Color Organ Dress, A Wearable With Audio Feedback

There is a huge amount of interest among our community in wearable electronics, but it is fair to say that it is a technology that has a way to go at our level in terms of its application. Some twinkly LEDs are all very well, but unless you have the arrived-on-a-spaceship-from-the-future aesthetic of someone like [Naomi Wu] to carry them off they get old rather quickly.

What the sew-on LED sector of wearable electronics is waiting for are some applications, wearable lights that do something rather than just look pretty. And [Moko] has a project that takes them in that direction, with her color organ dress, a garment whose LEDs react to ambient sound with the aid of a MEMS microphone and an Adafruit Gemma M0 microcontroller board. The LEDs form a color wheel which rotates, and stops at a point proportional to the sound level at the time.

The write-up is an interesting one, going into a little detail as it does in the images on the construction of an electronically-enhanced piece of clothing. Wiring everything up is one thing, but there are other considerations such as the incorporation of extra panels to protect them from mechanical stress, and from sweat. From a dressmaker’s perspective it’s a well constructed garment in its own right with an attractive PCB-style pattern (Where did she get that fabric? Or did she print it herself?) and it appears that she’s the fortunate owner of a serger (overlocker).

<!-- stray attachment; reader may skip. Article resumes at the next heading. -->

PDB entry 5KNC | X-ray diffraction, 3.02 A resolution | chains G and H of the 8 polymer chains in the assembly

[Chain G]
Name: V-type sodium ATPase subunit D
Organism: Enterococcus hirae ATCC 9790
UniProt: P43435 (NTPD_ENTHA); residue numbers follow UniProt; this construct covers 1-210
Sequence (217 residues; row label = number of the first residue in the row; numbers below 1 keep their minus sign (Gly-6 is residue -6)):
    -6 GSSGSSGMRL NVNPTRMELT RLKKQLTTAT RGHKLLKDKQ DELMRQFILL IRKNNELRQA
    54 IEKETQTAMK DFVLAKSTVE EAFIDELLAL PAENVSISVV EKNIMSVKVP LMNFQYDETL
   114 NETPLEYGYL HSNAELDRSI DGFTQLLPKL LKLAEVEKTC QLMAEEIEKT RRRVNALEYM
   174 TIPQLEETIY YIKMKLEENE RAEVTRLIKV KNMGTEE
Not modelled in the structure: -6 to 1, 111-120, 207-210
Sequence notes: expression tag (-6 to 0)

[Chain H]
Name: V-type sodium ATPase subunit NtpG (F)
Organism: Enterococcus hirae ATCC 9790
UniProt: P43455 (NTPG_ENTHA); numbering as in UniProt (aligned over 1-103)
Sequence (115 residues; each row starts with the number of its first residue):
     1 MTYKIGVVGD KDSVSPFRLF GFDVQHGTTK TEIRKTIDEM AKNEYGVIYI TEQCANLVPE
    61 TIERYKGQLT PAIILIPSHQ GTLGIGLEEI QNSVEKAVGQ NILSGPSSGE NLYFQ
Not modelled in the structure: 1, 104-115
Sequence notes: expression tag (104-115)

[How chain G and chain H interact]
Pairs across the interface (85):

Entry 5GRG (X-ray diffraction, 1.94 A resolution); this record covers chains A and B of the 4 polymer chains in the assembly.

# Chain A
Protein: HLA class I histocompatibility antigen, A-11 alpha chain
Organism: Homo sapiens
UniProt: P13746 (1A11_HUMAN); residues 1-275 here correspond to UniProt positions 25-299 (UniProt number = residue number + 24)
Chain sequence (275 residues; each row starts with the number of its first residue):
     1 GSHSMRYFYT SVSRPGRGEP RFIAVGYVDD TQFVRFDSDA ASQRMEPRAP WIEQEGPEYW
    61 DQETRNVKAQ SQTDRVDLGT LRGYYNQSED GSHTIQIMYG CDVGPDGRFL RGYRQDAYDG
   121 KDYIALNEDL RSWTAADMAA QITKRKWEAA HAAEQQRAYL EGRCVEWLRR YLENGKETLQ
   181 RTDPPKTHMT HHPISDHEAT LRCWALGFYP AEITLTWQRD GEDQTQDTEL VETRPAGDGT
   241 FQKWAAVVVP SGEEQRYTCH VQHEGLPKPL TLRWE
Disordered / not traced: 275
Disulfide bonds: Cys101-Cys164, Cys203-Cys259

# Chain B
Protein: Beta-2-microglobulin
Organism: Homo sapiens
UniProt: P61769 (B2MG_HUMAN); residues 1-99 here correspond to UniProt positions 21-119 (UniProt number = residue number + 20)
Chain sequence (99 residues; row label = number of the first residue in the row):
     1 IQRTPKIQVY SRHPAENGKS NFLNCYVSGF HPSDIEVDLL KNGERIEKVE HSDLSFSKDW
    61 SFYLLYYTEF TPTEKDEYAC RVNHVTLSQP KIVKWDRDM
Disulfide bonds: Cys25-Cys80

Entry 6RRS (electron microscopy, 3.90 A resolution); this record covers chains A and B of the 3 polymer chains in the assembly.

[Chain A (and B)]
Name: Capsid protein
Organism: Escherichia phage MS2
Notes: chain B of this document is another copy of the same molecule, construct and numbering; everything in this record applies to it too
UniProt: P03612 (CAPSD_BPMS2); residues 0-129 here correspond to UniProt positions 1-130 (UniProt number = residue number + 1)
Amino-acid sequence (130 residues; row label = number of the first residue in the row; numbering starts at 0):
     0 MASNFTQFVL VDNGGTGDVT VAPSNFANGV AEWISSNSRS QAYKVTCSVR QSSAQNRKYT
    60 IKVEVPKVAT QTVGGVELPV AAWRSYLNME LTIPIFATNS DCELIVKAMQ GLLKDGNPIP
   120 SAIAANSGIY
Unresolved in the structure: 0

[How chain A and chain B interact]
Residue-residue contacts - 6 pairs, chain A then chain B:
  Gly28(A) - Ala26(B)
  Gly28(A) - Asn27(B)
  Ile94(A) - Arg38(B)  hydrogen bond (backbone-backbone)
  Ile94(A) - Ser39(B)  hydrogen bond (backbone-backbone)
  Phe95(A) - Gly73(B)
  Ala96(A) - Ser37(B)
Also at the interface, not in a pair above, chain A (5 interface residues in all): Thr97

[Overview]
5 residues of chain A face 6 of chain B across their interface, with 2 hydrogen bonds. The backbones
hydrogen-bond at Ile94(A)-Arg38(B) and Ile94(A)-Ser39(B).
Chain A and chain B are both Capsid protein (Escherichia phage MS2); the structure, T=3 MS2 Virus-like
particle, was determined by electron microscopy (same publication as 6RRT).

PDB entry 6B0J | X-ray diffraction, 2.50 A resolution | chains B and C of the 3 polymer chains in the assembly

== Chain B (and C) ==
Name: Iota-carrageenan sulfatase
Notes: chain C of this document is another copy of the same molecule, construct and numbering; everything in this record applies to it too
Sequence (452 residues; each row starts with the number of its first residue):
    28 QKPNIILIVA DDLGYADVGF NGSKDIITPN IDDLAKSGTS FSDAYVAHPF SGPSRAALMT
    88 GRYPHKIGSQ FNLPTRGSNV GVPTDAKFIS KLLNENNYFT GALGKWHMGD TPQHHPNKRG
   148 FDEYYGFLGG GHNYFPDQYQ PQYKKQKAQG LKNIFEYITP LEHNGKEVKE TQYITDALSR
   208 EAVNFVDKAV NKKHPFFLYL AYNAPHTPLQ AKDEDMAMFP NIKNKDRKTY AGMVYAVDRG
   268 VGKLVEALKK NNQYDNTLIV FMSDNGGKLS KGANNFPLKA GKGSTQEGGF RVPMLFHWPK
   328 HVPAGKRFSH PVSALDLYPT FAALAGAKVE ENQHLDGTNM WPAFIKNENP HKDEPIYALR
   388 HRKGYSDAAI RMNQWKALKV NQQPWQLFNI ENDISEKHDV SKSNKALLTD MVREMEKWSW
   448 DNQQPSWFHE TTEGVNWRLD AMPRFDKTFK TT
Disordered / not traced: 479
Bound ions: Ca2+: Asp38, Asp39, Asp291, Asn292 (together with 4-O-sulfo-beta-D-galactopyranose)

Well-assembled clothing has made it here before, for example an impressive jellyfish skirt or this laser-cut arcsin dress. And should you wish to make a garment for your next wearable project, you’ll be sure to need a well-stocked textile bench.

Jellyfish Inspired LED Skirt For Burning Man

[Lumilectric] is getting ready for Burning Man and made herself this fantastic fiber optic LED skirt.

She’s always been fascinated by fiber optics and the effect they create, so she wanted to try using them in a project, and this was just the ticket. The tricky part was figuring out how best to couple cheap fiber optic strands off eBay with a strip of RGB LEDs.

In the end she figured out a way to make rudimentary fiber optic coupling joints using vinyl tubing. She managed to fit 17 strands of 0.5mm diameter fiber into a 6mm diameter vinyl tube. To improve light transfer when it’s all together, you can gently melt the ends of the fiber optics together to glaze the plastic into a single clear surface — don’t melt the vinyl though!

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LED Concert Dress

[Geri] has an awesome brother. He made this amazing LED dress for her to wear at the [Taylor Swift] concert last weekend!

As you may or may not know, she encourages her fans to bring “glowy”  things to wave around at her concerts. A quick check of the exhibition arena’s conditions of entry, and it seemed like LEDs would be allowed, so [Patrick] got to work.

He’s using a set of waterproof red LED strips and a cheap controller ordered from China. They needed a rather beefy battery pack so [Patrick] threw together a switchmode buck converter to drop a 19.8V 4.5A/h battery pack to a constant 12V for the LED controller. Not wanting to mess up the red cocktail dress, their mom sewed the strips into place. The dress is super bright and looks great — it draws about 25W, so the battery pack should last for the entire duration of the concert.

Unfortunately about a week before the concert they discovered Vector Arena is not allowing LED lights into the concert, which as you can imagine, was quite heartbreaking.

Thankfully, someone reached out to the organizers and they made an exception for them! [Geri] even ended up on the front page of their local newspaper! Stick around after the break to see a video of the dress in action!

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